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What Constitutes Medical Malpractice?

>What Constitutes Medical Malpractice?

Medical complications can arise even when a doctor provides the highest possible quality of care. As such, just because a treatment wasn’t successful or the patient suffered unexpected side effects doesn’t necessarily mean that medical malpractice has occurred.

To prevail in a medical malpractice claim, it must be shown that the defendant breached the duty of care owed to the patient. In other words, the provider or facility must have deviated from the most widely accepted standards of care in some way. Additionally, the claimant must prove that damages were incurred as a direct result of the breach of the duty of care.

These four “Ds”—duty, deviation, direct cause, and damages—are the basis of every successful medical malpractice claim. Read on to learn how attorneys might prove these four elements:

  1. Duty

If your friend is a doctor and you ask him about a rash in passing, you wouldn’t necessarily have grounds for a malpractice claim if his or her suggestions happen to be incorrect. Such a claim can only be successful against a provider who owed you a duty of care.

This duty is usually established upon seeing the provider in a clinical setting. Your medical records should be sufficient to prove the duty of care existed.

  1. Deviation

If a different provider with the same training and experience would have taken the same actions as your actual provider, you wouldn’t have grounds for a malpractice claim. You must be able to prove that your provider deviated from the most reasonable and widely accepted standards of care given the circumstances. Your attorney might use the following evidence to demonstrate how your provider deviated from those standards:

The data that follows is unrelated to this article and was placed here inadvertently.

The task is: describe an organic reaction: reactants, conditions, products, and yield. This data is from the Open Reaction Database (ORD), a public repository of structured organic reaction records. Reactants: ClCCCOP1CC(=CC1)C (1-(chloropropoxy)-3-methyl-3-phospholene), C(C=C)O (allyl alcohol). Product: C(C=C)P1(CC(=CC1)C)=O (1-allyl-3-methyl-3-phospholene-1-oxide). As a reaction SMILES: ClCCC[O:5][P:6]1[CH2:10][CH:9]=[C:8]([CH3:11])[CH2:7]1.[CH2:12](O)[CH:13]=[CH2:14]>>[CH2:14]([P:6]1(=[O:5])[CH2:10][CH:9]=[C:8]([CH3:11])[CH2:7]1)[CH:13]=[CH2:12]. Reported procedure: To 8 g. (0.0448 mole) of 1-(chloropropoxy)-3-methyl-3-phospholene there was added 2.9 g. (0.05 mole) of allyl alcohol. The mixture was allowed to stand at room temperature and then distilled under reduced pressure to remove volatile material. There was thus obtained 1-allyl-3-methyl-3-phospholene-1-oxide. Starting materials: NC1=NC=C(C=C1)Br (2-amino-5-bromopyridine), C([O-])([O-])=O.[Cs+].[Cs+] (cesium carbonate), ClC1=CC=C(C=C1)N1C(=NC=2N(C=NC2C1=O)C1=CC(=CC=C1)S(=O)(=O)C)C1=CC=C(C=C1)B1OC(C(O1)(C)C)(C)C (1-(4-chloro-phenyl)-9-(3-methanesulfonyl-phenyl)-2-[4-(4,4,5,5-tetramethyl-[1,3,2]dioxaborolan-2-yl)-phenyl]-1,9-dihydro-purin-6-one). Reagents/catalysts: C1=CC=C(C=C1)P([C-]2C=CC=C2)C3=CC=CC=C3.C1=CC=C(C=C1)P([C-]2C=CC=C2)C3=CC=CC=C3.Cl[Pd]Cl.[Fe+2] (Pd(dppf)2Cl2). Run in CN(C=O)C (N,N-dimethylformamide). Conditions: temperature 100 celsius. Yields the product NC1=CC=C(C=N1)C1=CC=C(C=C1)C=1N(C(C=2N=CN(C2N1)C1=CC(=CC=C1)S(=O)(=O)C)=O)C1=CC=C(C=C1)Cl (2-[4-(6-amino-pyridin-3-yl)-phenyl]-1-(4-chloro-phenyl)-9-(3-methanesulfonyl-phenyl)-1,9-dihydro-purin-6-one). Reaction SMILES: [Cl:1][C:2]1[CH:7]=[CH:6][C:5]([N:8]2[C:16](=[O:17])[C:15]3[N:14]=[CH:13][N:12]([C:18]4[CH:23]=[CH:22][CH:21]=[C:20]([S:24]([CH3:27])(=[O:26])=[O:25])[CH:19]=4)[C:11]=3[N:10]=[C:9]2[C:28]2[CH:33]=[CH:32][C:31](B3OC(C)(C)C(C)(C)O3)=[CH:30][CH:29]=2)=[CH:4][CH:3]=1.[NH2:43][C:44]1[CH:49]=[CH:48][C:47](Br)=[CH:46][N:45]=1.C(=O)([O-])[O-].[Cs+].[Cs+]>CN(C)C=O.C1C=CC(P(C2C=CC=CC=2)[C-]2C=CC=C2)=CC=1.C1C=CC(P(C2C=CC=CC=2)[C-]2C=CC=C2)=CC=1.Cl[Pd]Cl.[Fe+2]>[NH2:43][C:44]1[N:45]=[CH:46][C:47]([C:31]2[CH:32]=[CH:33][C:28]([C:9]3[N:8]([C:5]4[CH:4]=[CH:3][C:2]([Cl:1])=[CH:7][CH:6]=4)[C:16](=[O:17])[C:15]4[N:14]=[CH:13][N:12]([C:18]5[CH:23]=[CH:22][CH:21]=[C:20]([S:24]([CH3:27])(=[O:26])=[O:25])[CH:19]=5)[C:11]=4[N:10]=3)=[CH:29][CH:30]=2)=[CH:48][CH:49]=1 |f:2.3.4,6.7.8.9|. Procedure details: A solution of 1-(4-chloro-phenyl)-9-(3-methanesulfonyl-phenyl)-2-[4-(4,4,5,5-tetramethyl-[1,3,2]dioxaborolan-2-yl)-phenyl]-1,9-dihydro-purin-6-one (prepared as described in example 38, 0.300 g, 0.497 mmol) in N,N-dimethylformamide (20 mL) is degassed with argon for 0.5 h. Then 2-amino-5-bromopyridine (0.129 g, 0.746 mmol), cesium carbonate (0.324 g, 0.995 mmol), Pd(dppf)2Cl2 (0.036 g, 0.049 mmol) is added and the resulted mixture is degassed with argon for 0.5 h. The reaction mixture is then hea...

• Medical records;
  • Eyewitness testimony; and
  • Testimony from medical experts.
  1. Direct Cause

The breach of the duty of care must have been directly responsible for the complications that you or your loved one suffered. If your doctor happened to make a mistake and you happened to suffer complications but the two were unrelated, you might not be entitled to damages.

  1. Damages

Your lawyer must be able to prove that you incurred damages as a result of the substandard care you received. In the state of New York, potentially recoverable damages include:

  • Medical bills;
  • Lost income and benefits;
  • Loss of future earning capacity;
  • Home care;
  • Domestic help;
  • Pain and suffering;
  • Mental anguish;
  • Scarring and disfigurement; and
  • Loss of enjoyment in life.

When it comes to proving the above damages, the followings kinds of evidence may help:

  • Hospital bills;
  • Pharmacy receipts;
  • Income statements and paystubs;
  • Statistics regarding average earnings for those in your industry who hold similar positions;
  • Invoices for home care and/or domestic help;
  • Photographs of any visible wounds; and
  • Daily journal entries detailing your recovery.

Discuss Your Case with a Medical Malpractice Attorney in New York City

If you received substandard care in a medical facility, you may be entitled to compensation for all resulting damages. To determine if you have grounds for a claim, contact The Law Office of Richard M. Kenny.

Our attorneys have more than a century of combined experience. Call 212-421-0300 or fill out our Contact Form to schedule a free case evaluation with a medical malpractice lawyer in New York City.

2019-05-21T08:37:07+00:00 May 21st, 2019|Blog, Medical Malpractice|Comments Off on What Constitutes Medical Malpractice?